- Evoikos Collision: In October 1997 a crude oil tanker named ” Orapin Global ” registered in Thailand collided with another tanker named ” Evoikos ” 5 km off the cost of Singapore. Around 28,000 tonnes of oil was estimated at the time to be leaked into the sea. The damage was such that the authorities had to take extensive international help on demand and took months to clean up.
- Batu Berhanti Incident: In October 2000 an oil tanker registered in Panama ” Natuna Sea ” undergoes grounding at the Batu Berhanti region just 8 km apart from Sentosa. Around 7,000 tonnes of crude oil was estimated at the time to be leaked and washed away to the beaches of St. John’s island, Sentosa and Paula Sekijang.
- St. Vincent Incident: In may 2010 a Grenadian registered bulk carrier collided with an oil tanker registered Malaysia ” St Vincent “. About 2,500 tonnes of crude oil was leaked and washed away to the beaches of Changi and east cost parks. The collision occurs only 12 km from the Changi affecting its beach, Eco system, and naval base.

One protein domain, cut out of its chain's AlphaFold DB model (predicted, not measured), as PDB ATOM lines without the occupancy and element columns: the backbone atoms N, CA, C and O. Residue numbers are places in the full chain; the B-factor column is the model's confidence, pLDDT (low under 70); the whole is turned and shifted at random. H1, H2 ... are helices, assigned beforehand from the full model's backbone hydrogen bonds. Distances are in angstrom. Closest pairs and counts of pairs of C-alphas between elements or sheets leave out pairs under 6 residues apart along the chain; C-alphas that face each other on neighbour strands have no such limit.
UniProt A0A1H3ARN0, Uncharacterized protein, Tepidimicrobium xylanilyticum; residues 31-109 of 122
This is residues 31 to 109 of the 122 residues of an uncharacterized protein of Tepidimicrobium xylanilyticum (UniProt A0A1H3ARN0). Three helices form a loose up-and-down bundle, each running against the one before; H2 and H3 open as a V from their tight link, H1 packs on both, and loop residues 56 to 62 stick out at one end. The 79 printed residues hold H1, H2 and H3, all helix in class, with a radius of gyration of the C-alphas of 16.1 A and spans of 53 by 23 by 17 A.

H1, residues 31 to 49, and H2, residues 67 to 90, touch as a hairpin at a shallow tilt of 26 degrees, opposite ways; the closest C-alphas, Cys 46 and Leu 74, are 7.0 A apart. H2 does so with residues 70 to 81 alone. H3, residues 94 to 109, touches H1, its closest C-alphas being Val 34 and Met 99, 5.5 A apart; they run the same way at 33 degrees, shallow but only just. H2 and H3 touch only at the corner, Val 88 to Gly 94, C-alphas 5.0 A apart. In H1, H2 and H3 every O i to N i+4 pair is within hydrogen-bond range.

- The 2014 Incident: In 2014 three ships collided in the time span of two months in Singapore waters. An estimated 750 tonnes of oil leaked into the sea of the beach of St. John’s Island and Kusu.
Local Laws For Marine Pollution Control
After subsequent checks in 1993, 97 and 2005 with oil and Greece way above the tolerant limit in the coastal waters. Authorities are becoming more and more strict against any form of discharge overboard.
Although Malaysia, Singapore, and Indonesia have already ratified Marpol Annexes; but maintain a series of local laws and legislation dealing with marine pollution.
Regional laws like continental shelf Act ( 1973 ), Exclusive economic zone ( 1983 ), Regulation no 51 ( 1993 ) and Amended Merchant Shipping Ordinance ( 1991 ); given more power to marine authorities for prevention and reduction of marine pollution.
The Singapore legislation for preventing marine pollution gives much-needed power to the MPA ( Maritime and Port Authority ); by allowing them to inspect, deny or detain any ship in their region for suspected discharge.
The Malaysian maritime enforcement agency ( MMEA ) established under act 633 of 2004; works for the safety and security of the Malaysian waters. It has special power to enforce pollution control in the Territorial sea, a major part of Malacca strait, Special Economic Zone ( Another narrow part of Malacca strait ), and inland waters.
Similarly Indonesia has ratified major international conventions such as Marpol, UNCLOS, and CLC 1992 for the prevention of pollution at sea.
Moreover under the shipping act of Regulation 21 of 2010 and regulation 24 of 2014; local laws are placed for dealing with such concerns.